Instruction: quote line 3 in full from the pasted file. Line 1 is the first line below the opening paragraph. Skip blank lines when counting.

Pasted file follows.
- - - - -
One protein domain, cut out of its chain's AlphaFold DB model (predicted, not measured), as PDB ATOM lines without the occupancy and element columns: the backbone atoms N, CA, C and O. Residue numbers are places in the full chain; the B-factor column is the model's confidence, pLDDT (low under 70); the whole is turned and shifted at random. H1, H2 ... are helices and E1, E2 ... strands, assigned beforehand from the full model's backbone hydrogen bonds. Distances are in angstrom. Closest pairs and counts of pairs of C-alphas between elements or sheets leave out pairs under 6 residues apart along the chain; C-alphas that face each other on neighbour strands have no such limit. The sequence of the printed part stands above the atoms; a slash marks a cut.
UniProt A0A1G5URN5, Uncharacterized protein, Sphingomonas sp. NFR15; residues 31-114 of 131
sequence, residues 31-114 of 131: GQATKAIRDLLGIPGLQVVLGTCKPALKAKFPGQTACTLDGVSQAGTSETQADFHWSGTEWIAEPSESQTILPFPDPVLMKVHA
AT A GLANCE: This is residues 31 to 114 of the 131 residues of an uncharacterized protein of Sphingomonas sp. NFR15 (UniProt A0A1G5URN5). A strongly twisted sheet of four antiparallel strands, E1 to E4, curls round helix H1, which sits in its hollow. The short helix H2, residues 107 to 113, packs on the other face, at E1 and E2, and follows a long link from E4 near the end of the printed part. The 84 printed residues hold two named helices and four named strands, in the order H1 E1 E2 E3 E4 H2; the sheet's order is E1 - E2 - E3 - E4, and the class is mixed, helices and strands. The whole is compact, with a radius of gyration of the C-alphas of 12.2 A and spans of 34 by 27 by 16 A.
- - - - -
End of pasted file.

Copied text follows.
AT A GLANCE: This is residues 31 to 114 of the 131 residues of an uncharacterized protein of Sphingomonas sp. NFR15 (UniProt A0A1G5URN5). A strongly twisted sheet of four antiparallel strands, E1 to E4, curls round helix H1, which sits in its hollow. The short helix H2, residues 107 to 113, packs on the other face, at E1 and E2, and follows a long link from E4 near the end of the printed part. The 84 printed residues hold two named helices and four named strands, in the order H1 E1 E2 E3 E4 H2; the sheet's order is E1 - E2 - E3 - E4, and the class is mixed, helices and strands. The whole is compact, with a radius of gyration of the C-alphas of 12.2 A and spans of 34 by 27 by 16 A.